# Potentiometers

Is there any limit to the resistance that a potentiometer wired up to the Analog Breakout can have?

If you’re asking about an upper limit, I would say around 10 kilo-ohms, but you could probably get away with a 50 kilo-ohm pot. Each input has a 1 mega-ohm resistor inline.
If you’re asking about a lower limit, that is about 20 ohms if it’s the only thing on the analog breakout. The limitation is that the 5v supply on the analog breakout has a 300mA limit.

So, anywhere between 300 ohms and 3,000 ohms is great.

Exactly what I wanted. Thank you!

Not really. Just about anything you can find on the shelf is likely to work. I’d recommend choosing something in the 2k-20k range.

The lower limit is set by how much power can be drawn. Lower resistance draws more power (Power = (5 Volts)^2 / R Ohms). You have about 1W total to play with, which would limit you to 25 Ohms - but that would be kinda silly. Why waste all that power? 1k is good enough lower bound here: 25mW.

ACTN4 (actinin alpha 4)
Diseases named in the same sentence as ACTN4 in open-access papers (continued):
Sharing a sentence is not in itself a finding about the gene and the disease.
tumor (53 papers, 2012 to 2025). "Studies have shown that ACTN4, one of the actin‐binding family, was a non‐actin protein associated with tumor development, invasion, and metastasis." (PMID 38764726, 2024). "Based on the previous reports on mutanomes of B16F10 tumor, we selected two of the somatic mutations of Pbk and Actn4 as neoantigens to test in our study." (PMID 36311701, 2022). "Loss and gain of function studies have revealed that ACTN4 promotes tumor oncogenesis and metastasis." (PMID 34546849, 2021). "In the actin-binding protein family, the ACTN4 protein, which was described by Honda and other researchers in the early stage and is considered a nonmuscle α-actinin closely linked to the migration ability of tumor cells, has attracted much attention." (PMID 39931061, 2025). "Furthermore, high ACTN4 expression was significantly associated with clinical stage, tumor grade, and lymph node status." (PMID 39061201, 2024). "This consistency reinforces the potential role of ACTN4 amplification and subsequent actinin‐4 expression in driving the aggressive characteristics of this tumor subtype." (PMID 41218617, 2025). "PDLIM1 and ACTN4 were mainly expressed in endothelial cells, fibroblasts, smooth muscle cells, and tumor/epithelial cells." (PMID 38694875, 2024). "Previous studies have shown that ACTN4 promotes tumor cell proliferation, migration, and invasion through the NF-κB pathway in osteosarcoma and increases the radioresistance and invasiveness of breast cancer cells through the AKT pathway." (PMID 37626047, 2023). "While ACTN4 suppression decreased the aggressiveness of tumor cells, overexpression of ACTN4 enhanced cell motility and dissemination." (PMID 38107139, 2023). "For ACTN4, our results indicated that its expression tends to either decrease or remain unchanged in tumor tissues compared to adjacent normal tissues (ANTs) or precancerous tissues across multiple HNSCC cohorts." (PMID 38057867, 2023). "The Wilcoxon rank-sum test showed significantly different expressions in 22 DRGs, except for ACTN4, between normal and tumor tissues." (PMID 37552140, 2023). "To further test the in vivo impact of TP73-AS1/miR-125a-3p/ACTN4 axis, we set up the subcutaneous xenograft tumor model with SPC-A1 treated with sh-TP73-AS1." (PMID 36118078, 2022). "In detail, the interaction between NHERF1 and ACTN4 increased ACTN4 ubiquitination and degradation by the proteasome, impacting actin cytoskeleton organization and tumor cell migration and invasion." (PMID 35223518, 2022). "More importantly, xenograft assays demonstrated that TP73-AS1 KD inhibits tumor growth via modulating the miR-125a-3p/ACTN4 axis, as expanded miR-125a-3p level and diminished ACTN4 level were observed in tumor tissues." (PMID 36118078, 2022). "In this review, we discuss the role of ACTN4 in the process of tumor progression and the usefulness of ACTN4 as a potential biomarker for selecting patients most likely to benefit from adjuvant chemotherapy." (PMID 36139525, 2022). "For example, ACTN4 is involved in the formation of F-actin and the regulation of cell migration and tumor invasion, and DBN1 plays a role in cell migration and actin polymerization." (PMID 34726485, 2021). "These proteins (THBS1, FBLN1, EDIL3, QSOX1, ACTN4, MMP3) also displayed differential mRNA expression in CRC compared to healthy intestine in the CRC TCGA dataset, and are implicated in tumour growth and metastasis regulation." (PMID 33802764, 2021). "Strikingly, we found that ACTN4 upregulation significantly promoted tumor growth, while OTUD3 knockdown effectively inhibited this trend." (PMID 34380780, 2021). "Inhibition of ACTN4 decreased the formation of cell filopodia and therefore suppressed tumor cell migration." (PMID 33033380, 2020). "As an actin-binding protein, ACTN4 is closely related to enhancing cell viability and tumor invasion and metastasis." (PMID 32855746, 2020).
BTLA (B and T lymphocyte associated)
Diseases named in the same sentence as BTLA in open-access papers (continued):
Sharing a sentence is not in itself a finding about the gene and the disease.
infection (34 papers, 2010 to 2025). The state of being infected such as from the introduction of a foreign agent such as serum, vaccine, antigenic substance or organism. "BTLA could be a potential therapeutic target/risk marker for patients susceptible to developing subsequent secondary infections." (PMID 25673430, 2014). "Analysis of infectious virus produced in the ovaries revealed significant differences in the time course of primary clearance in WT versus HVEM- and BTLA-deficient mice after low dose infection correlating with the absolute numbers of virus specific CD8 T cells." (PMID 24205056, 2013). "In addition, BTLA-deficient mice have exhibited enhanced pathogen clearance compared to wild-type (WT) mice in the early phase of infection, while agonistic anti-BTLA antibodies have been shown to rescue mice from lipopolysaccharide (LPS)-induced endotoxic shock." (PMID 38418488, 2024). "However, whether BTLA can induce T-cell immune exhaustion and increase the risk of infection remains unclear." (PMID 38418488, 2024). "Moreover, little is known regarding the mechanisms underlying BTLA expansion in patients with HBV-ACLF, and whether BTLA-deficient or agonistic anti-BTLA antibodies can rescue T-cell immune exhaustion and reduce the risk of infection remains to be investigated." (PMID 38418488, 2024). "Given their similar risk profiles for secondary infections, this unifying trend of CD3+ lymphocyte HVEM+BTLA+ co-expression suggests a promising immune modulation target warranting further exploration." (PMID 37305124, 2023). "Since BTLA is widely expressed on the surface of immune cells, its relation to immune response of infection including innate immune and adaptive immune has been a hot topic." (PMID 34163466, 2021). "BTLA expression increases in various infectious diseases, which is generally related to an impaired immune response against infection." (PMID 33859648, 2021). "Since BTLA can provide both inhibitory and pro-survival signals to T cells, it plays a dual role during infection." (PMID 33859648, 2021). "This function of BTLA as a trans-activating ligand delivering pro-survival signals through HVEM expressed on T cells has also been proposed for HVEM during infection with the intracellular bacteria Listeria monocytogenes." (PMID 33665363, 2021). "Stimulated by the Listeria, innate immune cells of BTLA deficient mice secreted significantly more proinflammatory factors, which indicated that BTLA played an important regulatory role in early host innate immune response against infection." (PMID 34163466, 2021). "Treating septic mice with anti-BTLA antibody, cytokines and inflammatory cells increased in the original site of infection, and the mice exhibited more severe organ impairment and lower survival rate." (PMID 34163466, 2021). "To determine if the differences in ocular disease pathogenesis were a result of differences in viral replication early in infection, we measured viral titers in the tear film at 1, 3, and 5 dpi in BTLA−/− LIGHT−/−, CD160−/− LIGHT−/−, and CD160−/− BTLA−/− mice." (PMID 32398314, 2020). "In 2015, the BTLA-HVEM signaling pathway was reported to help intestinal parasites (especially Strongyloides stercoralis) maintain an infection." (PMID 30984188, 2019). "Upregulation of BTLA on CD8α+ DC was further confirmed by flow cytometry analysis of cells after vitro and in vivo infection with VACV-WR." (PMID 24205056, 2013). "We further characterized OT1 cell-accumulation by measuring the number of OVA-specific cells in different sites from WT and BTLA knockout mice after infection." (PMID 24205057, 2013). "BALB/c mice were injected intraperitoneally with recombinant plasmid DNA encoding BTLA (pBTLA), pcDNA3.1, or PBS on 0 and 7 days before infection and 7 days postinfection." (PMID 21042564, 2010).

As you increase pot resistance, your power consumption goes down but you become more sensitive to other sources of error. The one that will eventually limit you is the input impedence of the NI-9201 - it draws a tiny amount of current to measure the voltage, which can affect the voltage that it is measuring! As a rule of thumb, you want this to be about an order of magnitude of margin. Fortunately, the NI-9201 has a really nice input impedence of 1 mega-ohm. If your pot is less than 100k, you won’t even notice it.

EDIT: Gah, beaten by Marshall again!

Okay, so is there a particular type/brand of potentiometer that you know is reliable or works the best/well?

We are particularly looking at multi-turn potentiometers. I went to one website and they had over a thousand types of potentiometers.

Thanks,
Jason LaW

These are very reliable pots.

All I can advise is this: you get what you pay for.

We’ve used Vishay 534-1-1-502 10 turn potentiometers several times before.